Its contract necessitated running,
the mills night and day, and a speedy
innovation of the progressive manage
ment was a small gas works attached
to the-mills. As the railroad repair
shops were often forced to run over
tiujerirrangements were m ule to sup
ply them with gas from the mill plant
At this time many roads lighted their
passenger ears with gas," which wiis
stored in iron icservoiis. beneath the
cars. In the station platform were pits
furnished with hose for rilling these
holders. j
At Steventon the roal curves slight-
I v to the soul h, and at this point ta
branch running northwest connects
the main line with another village
about eight miles up the river. Near
its intersection with the V. and
railroad this branch crosses tlje
tail race from the mill and then the
An ingeniotii mechanic in the rail
road macliiae sl.os had built for tlie
directors a d;. patch car propelled by a
gas engine. It resembled an ordinary
platform car, was about eighteen feet
in length, and geared to one of its
ournals was an adaptation of the Le
noir gas motor. . In this engine a mix
ture of gas and atmospheric air is acl
mittedrto each side of the pi&t.m heaci
alternately, and the compound explod
ed at the right moment by an electric
spark from a Uuhmkorff coil. A two
bar railing of gas pipe surrounded the
platform, with an opening on one side
for ingress and egress. Near one end,
over the forwaad or driv ng wheels,
were the throttle and reversing levers.
The brake was a ste I collar, surround
ing a cylinder on the main journal, and
by means of a screw eon hi be tight
ened by turning an ordinary brake
The car, though unfinished as yet had several trial trios and had worked
perfectly, though the builder was not
yet quite sati.tied with some of iis ha
tiires. -
Now the proposition wnich had so
started Wilis and me was that we get
this car out, fill its g ts holder, and
take a ride up the branch. Harry had
been on it several-timos and knew that
he could handle it. -
. "I'll tell you how?' lie said, uand
no one will be caught, eifher. My
key unlock .; the shed where it is kept.
We will lay strips of board --on ttie
rails so the, wheels will Tmafce uq,
1 i 1 1 i . t t
sounu, mi me noiuer, pusii the car up
the branch line to the bridge, and
j away we go! We can easily g-t hack
1 before the special, with the two
.regiments for Greenville, is oie at this
place." ... ' I
Our objections were quickly over
ruled and wifh one eyo upon the
watchman's lantern, which occasional
ly shone here and there, as that offi
cial went his rounds in the railroad
yard, we proceeded1 to carry out our
plan All went ; smoothly and in
fifteen minutes we had fiiled the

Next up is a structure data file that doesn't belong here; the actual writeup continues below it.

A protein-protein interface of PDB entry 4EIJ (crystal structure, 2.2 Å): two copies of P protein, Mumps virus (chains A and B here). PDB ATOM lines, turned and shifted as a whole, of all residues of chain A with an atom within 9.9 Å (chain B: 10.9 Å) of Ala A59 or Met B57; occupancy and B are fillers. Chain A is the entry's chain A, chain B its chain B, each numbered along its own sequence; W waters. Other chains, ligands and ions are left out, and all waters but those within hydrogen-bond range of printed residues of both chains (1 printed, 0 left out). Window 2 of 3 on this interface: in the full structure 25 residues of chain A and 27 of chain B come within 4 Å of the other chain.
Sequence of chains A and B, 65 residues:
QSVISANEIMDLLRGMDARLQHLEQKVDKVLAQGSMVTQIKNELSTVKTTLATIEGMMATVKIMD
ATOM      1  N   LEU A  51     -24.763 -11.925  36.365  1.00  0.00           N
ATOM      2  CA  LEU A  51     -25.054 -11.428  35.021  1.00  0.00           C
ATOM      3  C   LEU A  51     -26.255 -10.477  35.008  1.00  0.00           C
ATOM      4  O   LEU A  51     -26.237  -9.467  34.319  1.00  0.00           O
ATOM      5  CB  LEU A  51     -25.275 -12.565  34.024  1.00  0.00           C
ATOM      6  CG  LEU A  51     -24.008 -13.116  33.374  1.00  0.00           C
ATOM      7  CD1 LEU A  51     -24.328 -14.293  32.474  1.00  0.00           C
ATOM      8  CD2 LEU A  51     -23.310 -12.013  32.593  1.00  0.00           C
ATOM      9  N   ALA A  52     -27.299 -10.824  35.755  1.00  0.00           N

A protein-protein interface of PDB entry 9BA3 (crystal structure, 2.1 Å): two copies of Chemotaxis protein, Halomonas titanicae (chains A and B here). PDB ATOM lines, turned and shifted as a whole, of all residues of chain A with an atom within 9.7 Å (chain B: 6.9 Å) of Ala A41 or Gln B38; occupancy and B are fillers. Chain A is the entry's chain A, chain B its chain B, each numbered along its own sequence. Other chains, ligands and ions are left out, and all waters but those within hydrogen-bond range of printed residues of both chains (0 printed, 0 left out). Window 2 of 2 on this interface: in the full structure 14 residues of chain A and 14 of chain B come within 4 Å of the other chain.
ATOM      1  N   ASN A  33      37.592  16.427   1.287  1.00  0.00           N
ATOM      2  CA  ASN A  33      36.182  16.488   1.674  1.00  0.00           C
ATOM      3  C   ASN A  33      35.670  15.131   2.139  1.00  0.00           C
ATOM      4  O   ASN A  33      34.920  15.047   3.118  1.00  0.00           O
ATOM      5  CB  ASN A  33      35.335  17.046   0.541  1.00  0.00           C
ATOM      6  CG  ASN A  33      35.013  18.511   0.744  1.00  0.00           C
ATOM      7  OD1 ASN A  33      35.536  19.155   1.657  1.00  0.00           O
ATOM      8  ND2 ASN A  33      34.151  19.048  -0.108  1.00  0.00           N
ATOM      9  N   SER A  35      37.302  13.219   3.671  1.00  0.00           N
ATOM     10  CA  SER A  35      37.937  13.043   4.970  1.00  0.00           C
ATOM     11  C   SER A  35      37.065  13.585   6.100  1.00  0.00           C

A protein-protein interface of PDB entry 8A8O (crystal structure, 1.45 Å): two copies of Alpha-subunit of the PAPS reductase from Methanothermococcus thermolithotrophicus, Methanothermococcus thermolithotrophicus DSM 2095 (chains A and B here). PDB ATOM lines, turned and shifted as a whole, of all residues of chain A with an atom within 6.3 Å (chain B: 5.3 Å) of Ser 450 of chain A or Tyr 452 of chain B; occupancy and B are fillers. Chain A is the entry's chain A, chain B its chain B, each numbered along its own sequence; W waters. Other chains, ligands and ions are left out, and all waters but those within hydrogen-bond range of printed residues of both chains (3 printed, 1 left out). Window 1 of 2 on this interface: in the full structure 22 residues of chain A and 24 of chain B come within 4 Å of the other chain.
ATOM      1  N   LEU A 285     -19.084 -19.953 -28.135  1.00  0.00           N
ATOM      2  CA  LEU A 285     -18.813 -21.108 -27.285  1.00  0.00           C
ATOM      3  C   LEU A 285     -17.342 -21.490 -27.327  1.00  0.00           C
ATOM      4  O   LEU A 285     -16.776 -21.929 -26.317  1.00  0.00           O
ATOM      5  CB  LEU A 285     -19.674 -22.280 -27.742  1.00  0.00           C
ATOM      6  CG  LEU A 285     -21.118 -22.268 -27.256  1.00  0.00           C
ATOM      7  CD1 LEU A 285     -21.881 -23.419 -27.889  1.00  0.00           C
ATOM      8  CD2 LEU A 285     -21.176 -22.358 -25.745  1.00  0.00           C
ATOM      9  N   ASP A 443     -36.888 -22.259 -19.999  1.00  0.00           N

holder, pushed the car to the trestle
over the race, and Were ready to set
We took our places on the platform,
and when the watchman's lantern
again-disappeared, Harry opened the
throttle. The steady btit almost noise
less lieat of the engine, followed, and
we moved smoothly forward across the
trestle spanning the race, along
the embankment. beyond and
Jthen over the trestle that crosses
i Mill 'liver. Two miles further we
ga sed a culvert, and, about the same
, distance beyond, a bridge over the high
way. After crossing this Harry closed
the valve, and allowed the car lo come
to a standstill.
j l,Xow for a spin back." he 'aid, and
quickly reversing the engine, he ripen
ed the throttle again. There was a pe-
' culiar jumping motion as we started,
and Harry m some wav lost his bal
a nee, fell forward nd sideways,
and, carrying the lever down with him
it opened the valve to its fullest capac
ity. There was a sudjlen lurching for
ward of the car, and in a moment the
tremendous speed of the engine, added
to the force of gravitation for it
was down grade now sent us for-
I ward like an arrow. The air seem
ed to hiss past us. so great was our
Harry regained his fee at onee, and
called to me, "Ned, the lever is bent
eve-r the guide rods. Help tne straight
en it.M
But our efforts was useless. We only
bent it m another place, while the
united strength of all thre? could not
shut the valve.
'The brake, Ned," said Harry, and
catching the wheel I gave it a quick
turn. Even as I saw how loseiy it
spun around, Harry exclaimed: "No
u.-e. The collar is! o.i Allen's bench.
1 saw it there this morning.
e are
i i tor
We .ere. Even w hile we had been
making the discovery we had reached
the high embankment near the river.
A moment more and there-was a Hur-r-r-r!